Fear of Recurrence as a Predictor of Care Needs for Long-Term Breast Cancer Survivors

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Abstract

Background:

The improved survival rate for breast cancer has increased the number of women living with the diagnosis for more than 5 years. Limited studies have focused on the care needs for long-term healthy survivors of breast cancer.

Objective:

The aims of this study were to understand the care needs of long-term breast cancer survivors and identify related factors that influence these needs.

Methods:

A convenience sampling with a correlational study design was used. Women at least 20 years old, who were given a diagnosis of breast cancer at least 5 years, were recruited from 2 hospital clinics in southern Taiwan. A self-administered questionnaire measuring cancer survivors’ unmet needs was administered after obtaining informed consent. Binary logistic regression was used to examine variables associated with unmet care needs.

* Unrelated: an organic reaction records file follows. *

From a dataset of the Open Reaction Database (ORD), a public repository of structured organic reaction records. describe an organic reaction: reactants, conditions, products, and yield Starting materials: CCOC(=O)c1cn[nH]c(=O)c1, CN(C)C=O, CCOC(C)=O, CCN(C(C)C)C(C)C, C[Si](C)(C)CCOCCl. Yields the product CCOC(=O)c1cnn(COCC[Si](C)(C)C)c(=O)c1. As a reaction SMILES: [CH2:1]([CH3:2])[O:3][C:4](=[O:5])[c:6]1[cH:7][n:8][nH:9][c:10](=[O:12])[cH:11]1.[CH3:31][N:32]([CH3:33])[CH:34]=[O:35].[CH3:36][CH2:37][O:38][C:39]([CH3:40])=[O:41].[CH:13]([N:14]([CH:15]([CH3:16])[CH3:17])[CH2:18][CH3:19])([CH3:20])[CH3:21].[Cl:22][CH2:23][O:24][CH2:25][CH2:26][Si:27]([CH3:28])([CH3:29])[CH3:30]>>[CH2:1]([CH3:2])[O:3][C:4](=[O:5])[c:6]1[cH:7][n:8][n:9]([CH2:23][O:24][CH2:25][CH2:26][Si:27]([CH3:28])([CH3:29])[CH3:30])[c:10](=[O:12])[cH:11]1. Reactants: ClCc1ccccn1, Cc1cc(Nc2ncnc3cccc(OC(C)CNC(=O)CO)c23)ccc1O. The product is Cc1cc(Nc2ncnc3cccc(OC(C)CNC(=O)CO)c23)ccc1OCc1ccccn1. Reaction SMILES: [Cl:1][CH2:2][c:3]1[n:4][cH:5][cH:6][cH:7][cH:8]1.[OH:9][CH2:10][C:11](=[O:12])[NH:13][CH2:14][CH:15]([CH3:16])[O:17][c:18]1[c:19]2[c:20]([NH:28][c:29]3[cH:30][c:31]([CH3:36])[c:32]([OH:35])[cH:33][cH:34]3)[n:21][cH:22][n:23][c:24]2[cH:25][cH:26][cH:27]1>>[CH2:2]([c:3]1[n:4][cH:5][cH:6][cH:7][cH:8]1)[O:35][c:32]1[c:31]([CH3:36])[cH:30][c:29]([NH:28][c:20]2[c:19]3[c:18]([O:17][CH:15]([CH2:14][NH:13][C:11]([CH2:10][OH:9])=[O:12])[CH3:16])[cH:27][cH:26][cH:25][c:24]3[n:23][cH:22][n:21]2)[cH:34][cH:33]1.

Results:

Of the 192 women participating, the highest unmet needs related to existential survivorship. The most frequently endorsed unmet need was for an ongoing case manager. Fear of recurrence was associated with 3 aspects including existential survivorship, comprehensive cancer, and quality-of-life unmet needs (odds ratio, 1.14–1.21).

Conclusions:

Even 5 years after the diagnosis and completion of therapy, women continue to report unmet needs. Evaluating women’s fear of recurrence to identify high-risk women with unmet needs is critical to providing quality care.

Implication for Practice:

Developing appropriate survivorship care programs combined with managing concerns regarding recurrence by a nursing case manager is needed.

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